Clearing the Road

Fri Jun 11 2021

The land is ours and now the hard work starts. Our first project is to clear a road so that we can drive our truck onto the property.

Clearing the Road
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Introduction

We've hardly stopped smiling since we bought the land. Each morning we wake up and realize that yes, we finally have land, it starts our day off on a high!

But in reality, this is just the first step - a very small first step - in the long journey ahead of us to build our dream home. A journey that we're now embarking on.

We've been dreaming of this for a long time, and in the past few months as our ideas started coming closer to fruition, we've been in serious planning mode. We know that this is a huge project, and we know that we don't have the knowledge, skill or experience to take it on ... yet.

And for us, that's the adventure - that's the fun! We want to learn. We want to develop those skills, earn that experience, and embrace this opportunity.

To do that safely, we're relying on extensive research, professionals we can trust, and taking things slowly and carefully. Baby steps.

So the day after closing on the property, we were ready for our first project: clearing the logging trail so we could get our truck onto the property.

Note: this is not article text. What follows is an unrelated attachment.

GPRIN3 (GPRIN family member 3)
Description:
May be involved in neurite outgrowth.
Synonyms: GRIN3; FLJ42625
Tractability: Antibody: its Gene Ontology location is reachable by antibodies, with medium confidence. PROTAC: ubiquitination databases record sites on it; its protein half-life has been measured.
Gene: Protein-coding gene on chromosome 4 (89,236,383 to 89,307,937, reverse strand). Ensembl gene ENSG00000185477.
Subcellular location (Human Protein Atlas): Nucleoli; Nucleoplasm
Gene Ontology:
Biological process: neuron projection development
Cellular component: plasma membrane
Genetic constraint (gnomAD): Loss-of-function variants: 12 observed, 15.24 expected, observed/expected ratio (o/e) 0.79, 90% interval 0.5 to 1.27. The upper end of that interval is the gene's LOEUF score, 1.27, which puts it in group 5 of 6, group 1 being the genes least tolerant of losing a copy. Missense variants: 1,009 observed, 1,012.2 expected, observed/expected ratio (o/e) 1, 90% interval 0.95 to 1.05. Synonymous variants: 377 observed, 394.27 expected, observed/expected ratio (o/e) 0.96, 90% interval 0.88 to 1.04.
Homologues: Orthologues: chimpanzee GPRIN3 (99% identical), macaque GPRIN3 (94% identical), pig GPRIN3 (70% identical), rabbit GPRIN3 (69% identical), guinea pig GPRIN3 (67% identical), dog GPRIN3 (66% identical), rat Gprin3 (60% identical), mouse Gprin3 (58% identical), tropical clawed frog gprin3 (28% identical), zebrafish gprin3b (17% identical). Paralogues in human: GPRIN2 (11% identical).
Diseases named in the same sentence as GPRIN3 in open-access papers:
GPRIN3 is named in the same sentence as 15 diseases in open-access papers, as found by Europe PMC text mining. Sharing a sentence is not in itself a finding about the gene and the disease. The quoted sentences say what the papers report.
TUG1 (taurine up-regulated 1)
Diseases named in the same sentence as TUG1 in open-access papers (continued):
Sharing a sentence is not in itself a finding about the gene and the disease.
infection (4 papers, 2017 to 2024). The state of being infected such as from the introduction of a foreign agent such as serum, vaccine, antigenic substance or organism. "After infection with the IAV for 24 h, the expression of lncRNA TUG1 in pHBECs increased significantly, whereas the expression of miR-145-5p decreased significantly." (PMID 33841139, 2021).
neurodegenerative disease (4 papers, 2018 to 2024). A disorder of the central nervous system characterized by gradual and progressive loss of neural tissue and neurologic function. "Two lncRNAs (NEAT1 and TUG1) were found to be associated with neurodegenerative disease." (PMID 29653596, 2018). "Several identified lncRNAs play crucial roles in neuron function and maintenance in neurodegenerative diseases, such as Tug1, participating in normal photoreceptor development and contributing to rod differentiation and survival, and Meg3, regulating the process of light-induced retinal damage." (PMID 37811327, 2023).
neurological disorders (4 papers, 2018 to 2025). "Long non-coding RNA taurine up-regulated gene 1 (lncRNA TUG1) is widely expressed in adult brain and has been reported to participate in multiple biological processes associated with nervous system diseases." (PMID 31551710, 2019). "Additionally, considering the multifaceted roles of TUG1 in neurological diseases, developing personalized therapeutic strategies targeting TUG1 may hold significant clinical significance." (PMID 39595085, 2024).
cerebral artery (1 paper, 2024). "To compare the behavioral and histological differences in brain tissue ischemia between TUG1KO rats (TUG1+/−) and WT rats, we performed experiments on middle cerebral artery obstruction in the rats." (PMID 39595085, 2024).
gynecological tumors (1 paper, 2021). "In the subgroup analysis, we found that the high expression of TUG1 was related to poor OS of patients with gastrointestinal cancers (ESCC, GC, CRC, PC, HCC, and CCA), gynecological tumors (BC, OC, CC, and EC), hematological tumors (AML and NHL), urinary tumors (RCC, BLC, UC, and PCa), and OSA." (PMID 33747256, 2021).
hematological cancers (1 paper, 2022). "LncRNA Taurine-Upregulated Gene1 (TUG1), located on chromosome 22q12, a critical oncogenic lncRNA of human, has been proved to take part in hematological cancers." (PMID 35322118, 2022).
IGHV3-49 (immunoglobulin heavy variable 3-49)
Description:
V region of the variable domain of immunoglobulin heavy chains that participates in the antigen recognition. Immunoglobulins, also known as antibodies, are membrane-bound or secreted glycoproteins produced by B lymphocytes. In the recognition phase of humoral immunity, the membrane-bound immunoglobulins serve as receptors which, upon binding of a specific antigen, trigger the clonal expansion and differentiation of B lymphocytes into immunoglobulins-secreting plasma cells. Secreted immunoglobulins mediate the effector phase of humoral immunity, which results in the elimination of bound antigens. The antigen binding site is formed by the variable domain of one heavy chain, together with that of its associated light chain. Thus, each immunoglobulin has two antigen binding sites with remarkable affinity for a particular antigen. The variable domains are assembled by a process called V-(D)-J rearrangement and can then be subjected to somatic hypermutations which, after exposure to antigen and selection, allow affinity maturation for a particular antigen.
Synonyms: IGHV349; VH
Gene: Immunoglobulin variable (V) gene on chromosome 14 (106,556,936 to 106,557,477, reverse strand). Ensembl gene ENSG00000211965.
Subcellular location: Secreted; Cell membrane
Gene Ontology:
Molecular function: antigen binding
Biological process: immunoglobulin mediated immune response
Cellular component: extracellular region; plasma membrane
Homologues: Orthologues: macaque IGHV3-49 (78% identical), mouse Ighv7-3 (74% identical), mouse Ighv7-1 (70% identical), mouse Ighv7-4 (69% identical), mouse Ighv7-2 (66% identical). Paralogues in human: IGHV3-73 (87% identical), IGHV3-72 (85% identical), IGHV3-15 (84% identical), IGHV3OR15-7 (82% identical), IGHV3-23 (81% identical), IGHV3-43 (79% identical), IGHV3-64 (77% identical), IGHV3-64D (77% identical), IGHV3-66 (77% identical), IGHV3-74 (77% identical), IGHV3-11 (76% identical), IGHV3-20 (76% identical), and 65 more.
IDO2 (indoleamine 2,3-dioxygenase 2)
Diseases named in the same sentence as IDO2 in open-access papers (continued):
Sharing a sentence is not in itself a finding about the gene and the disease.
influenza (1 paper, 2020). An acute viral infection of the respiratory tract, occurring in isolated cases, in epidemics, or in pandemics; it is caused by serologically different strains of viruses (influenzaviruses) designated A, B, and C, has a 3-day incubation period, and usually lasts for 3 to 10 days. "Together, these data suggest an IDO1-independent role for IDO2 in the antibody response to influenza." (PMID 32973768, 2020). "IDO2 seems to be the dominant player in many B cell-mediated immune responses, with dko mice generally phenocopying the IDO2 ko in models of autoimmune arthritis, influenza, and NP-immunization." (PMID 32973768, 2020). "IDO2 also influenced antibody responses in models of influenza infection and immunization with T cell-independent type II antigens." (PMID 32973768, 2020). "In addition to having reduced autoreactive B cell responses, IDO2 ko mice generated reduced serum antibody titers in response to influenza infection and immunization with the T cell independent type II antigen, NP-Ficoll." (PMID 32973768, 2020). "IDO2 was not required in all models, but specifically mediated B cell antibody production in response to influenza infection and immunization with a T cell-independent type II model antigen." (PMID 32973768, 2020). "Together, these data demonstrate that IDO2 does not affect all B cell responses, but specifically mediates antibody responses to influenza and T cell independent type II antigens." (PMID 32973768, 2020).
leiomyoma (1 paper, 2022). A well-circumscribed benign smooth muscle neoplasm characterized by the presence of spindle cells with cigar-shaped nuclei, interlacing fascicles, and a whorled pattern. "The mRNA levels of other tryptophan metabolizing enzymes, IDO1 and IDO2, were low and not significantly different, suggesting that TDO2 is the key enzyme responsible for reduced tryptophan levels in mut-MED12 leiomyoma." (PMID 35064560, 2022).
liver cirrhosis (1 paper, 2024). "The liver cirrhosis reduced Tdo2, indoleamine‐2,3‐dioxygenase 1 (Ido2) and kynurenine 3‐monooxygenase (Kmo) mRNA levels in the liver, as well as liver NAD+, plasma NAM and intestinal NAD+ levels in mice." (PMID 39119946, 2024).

Clearing Brush
The trail was wide enough to walk along, but a little too narrow for our truck - time to clear some brush!

New Tool Day

For many of the projects that lie ahead of us, we will have three choices:

  1. Hire a professional to do the job for us;
  2. Rent the necessary tools and equipment and do it ourselves;
  3. Buy the necessary tools and equipment and do it ourselves.

Throughout the build, there'll be examples of each of these - we'll hire professionals to drill the well for us, hire a big wood chipper to help us clear some land, and buy the power tools we need to build the house.

Living in a 180 square foot RV, we don't have a large collection of tools - we sold much of what we had when we downsized from our house. That means we're starting almost from zero. Although daunting (and expensive!) it also gives us a huge opportunity!